Obama Hosting Leaders for G-8, NATO Summits

Posted May 17th, 2012 at 5:00 pm (UTC-5)
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U.S. President Barack Obama is hosting world leaders for back-to-back summits where Afghanistan, Iran and world economies are expected to be discussed.

U.S. National Security Advisor Tom Donilon briefed reporters on the G-8 meeting taking place outside Washington Friday and Saturday, and the NATO summit in Chicago on Sunday and Monday.

He says the world leaders are expected to discuss global oil markets when they meet for the G-8 summit at the presidential retreat of Camp David. He says the leaders will likely have broad discussions on the range of options with the oil markets, in light of sanctions against Iran.

Donilon says the leaders are expected to discuss Iran, North Korea, Syria, and the global economy, with a particular focus on the situation in Europe. He says the talks come at a “delicate” time in regards to the European economy and the eurozone.

Other topics at the G-8 are to include energy and climate, the Afghan economic transition, the transition in the Middle East and North Africa. There will also be discussions on food security with invited African leaders, from Benin, Ethiopia, Ghana and Tanzania.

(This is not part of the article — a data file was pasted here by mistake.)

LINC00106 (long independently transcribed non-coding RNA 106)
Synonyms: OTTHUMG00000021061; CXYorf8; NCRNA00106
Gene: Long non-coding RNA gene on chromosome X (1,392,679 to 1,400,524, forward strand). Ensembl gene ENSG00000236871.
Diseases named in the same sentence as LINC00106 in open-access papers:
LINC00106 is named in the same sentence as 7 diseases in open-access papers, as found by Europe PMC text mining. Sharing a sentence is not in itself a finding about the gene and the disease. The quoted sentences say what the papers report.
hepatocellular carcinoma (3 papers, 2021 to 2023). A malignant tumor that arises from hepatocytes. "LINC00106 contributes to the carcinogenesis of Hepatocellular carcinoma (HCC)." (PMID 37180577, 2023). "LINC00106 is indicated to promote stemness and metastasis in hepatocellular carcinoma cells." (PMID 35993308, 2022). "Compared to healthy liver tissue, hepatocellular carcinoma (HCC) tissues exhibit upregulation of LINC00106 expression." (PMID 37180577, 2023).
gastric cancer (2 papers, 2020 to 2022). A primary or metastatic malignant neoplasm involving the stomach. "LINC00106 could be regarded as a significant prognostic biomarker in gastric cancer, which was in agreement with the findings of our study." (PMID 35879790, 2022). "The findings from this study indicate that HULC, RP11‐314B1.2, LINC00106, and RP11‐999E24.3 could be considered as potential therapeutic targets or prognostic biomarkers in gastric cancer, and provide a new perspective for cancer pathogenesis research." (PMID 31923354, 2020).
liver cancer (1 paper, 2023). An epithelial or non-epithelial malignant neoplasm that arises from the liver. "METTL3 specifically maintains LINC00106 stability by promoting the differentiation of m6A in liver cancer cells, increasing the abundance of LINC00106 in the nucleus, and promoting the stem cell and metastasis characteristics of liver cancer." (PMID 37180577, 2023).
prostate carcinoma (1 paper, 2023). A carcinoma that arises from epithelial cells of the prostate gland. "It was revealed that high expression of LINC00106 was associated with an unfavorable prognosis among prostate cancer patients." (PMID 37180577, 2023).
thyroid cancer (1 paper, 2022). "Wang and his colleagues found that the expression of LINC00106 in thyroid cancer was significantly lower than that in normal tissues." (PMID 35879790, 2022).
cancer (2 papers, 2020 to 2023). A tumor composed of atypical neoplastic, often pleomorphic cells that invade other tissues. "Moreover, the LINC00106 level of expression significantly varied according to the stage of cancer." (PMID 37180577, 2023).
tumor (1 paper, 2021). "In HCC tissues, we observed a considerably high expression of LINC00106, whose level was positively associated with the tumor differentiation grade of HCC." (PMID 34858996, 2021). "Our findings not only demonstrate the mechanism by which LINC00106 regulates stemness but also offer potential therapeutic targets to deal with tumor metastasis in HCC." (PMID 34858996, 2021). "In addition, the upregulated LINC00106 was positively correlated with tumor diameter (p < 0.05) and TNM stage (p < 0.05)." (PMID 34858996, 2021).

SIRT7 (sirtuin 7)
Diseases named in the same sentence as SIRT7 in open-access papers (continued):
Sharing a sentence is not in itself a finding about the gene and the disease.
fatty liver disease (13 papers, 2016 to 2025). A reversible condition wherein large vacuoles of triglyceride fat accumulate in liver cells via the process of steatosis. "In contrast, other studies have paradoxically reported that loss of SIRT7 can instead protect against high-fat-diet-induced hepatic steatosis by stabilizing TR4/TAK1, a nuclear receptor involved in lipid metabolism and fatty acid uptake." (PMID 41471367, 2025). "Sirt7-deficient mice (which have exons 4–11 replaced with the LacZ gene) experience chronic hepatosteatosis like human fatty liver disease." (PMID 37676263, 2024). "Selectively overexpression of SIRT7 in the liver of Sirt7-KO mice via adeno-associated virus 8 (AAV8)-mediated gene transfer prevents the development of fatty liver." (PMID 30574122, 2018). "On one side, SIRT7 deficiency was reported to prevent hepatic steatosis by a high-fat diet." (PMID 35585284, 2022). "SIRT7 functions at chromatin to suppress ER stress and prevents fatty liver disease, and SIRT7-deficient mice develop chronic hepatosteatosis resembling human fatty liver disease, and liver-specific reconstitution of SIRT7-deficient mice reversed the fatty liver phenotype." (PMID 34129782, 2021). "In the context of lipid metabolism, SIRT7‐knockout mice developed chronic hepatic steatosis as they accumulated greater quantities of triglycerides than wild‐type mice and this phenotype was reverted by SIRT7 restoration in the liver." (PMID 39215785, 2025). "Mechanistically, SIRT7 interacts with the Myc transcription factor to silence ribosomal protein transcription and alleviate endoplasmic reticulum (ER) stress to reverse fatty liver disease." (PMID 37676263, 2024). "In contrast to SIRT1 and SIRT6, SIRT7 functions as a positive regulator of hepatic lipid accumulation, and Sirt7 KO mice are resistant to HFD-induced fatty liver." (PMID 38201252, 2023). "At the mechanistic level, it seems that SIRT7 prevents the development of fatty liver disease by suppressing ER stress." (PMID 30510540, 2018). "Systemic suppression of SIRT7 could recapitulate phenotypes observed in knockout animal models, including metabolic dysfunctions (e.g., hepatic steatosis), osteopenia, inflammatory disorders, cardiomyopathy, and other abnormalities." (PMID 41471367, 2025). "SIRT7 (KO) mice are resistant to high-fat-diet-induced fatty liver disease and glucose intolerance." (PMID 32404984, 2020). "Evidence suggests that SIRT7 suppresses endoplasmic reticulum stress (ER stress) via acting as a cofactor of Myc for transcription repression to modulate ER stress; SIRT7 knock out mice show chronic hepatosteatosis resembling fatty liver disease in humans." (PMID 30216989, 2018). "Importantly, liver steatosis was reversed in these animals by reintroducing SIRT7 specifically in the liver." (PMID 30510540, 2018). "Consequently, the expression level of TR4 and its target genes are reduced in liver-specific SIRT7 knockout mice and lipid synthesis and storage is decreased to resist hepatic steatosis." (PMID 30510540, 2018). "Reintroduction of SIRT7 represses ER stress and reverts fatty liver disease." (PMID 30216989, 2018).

Moving on to the NATO summit, Donilon says the meeting of the alliance is an opportunity to discuss the transition of Afghan forces taking the security lead from international forces. Donilon notes the talks will build on progress made and plans the president talked about in a recent visit to Afghanistan.

“Chicago is a critical milestone in the next step towards a responsible ending of this war, towards our achieving, very importantly, our goals in this effort in Afghanistan and really kind of the execution of the strategy that the president laid out in his speech at Bagram.”

He says President Obama will meet with Afghan President Hamid Karzai on the sidelines of the talks Sunday. He says there are no plans at the moment to hold a private meeting with Pakistani President Asif Ali Zardari.

Islamabad closed supply routes to NATO nearly six months ago to protest U.S. airstrikes that mistakenly killed 24 Pakistani troops near the Afghan border.

Pakistani officials demanded an unconditional apology for the deadly NATO air strikes. But Washington only offered condolences and Islamabad retaliated by cutting off NATO ground supply routes. The U.S. withdrew as much as $3 billion of promised military aid, as relations with Pakistan deteriorated.